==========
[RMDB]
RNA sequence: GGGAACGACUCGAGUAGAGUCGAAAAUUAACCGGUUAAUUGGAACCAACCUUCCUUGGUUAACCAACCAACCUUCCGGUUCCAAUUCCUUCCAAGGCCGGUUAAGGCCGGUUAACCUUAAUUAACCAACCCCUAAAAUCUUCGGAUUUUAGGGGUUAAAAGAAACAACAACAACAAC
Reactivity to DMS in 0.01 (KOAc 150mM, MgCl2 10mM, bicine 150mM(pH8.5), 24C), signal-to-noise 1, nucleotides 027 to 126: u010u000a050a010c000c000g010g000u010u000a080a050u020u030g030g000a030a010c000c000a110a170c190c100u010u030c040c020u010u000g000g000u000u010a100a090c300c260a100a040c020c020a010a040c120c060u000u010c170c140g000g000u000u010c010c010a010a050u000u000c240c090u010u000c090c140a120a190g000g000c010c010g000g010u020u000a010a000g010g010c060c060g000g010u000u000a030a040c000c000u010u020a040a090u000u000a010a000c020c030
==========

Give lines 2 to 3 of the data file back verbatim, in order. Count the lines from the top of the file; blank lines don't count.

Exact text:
RNA sequence: GGGAACGACUCGAGUAGAGUCGAAAAUUAACCGGUUAAUUGGAACCAACCUUCCUUGGUUAACCAACCAACCUUCCGGUUCCAAUUCCUUCCAAGGCCGGUUAAGGCCGGUUAACCUUAAUUAACCAACCCCUAAAAUCUUCGGAUUUUAGGGGUUAAAAGAAACAACAACAACAAC
Reactivity to DMS in 0.01 (KOAc 150mM, MgCl2 10mM, bicine 150mM(pH8.5), 24C), signal-to-noise 1, nucleotides 027 to 126: u010u000a050a010c000c000g010g000u010u000a080a050u020u030g030g000a030a010c000c000a110a170c190c100u010u030c040c020u010u000g000g000u000u010a100a090c300c260a100a040c020c020a010a040c120c060u000u010c170c140g000g000u000u010c010c010a010a050u000u000c240c090u010u000c090c140a120a190g000g000c010c010g000g010u020u000a010a000g010g010c060c060g000g010u000u000a030a040c000c000u010u020a040a090u000u000a010a000c020c030